Map projectionA map projection is any method of representing the surface of a sphere or other three-dimensional body on a plane. Map projections are necessary for creating maps. All map projections distort the surface in some fashion...
Reference ellipsoidIn geodesy, a reference ellipsoid is a mathematically-defined surface that approximates the geoid, the truer figure of the Earth, or other planetary body....
Satellite geodesySatellite geodesy is the measurement of the form and dimensions of the Earth, the location of objects on its surface and the figure of the Earth's gravity field by means of artificial satellite techniques—geodesy by means of artificial satellites...
Spatial reference system
Geodesy community: Important publications in geodesy
International Association of Geodesy (IAG)International Association of Geodesy is an international organization of geodesists, founded in 1940. There are 4 commissions to IAG:*Reference Frames*Gravity Field*Geodynamics and Earth Rotation*Positioning & Applications...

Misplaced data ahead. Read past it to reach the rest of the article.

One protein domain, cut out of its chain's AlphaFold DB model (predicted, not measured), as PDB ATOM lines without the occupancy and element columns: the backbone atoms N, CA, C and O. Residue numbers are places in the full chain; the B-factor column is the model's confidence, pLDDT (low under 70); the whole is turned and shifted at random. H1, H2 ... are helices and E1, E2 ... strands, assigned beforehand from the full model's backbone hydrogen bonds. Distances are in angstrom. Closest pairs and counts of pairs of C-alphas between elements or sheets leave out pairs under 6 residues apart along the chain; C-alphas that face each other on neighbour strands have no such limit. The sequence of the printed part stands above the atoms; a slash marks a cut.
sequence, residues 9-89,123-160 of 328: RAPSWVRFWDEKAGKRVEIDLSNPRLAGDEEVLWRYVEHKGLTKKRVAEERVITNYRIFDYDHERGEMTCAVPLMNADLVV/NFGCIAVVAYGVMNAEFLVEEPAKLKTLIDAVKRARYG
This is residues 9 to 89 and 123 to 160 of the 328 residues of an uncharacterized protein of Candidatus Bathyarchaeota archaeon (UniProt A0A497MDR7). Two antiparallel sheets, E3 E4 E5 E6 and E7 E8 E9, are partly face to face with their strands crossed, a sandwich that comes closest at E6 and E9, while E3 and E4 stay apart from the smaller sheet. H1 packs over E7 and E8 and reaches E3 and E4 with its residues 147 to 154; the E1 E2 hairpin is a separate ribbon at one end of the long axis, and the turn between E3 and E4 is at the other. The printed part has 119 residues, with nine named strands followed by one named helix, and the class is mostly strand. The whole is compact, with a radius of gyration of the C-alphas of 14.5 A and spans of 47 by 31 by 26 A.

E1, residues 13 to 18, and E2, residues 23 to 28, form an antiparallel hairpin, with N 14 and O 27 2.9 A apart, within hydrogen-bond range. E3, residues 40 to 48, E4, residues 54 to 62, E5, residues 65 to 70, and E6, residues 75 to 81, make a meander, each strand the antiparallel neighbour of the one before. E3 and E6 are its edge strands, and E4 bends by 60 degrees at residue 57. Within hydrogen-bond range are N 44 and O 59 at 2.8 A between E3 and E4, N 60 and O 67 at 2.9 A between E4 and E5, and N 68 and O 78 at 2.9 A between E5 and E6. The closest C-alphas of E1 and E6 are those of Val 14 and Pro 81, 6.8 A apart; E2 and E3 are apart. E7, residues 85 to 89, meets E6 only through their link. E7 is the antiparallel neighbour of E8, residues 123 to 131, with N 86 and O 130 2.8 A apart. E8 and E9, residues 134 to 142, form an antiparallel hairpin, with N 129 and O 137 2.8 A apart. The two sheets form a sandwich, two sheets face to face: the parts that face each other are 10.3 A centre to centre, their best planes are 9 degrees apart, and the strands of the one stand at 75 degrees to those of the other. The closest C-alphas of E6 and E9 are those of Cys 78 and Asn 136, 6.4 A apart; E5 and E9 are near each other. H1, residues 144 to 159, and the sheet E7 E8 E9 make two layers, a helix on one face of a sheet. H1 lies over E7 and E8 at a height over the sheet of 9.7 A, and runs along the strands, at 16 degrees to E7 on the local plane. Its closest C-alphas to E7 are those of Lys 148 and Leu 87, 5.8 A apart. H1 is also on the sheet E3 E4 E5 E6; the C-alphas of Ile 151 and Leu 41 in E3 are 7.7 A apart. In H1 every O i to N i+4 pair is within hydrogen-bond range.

Technologies: GNSS
GPSThe Global Positioning System is a space-based global navigation satellite system that provides location and time information in all weather, anywhere on or near the Earth, where there is an unobstructed line of sight to four or more GPS satellites...
Space techniquesIn geodesy, the term Space techniques includes modern measuring methods which make use of artificial satellites, interplanetary space probes and of quasars....
...
Standards:
ED50ED 50 is a geodetic datum which was defined after World War II for the international connection of geodetic networks....
ETRS89The European Terrestrial Reference System 1989 is a ECEF geodetic Cartesian reference frame, in which the Eurasian Plate as a whole is static...
NAD83
NAVD88The North American Vertical Datum of 1988 is the vertical control datum of orthometric height established for vertical control surveying in the United States of America based upon the General Adjustment of the North American Datum of 1988....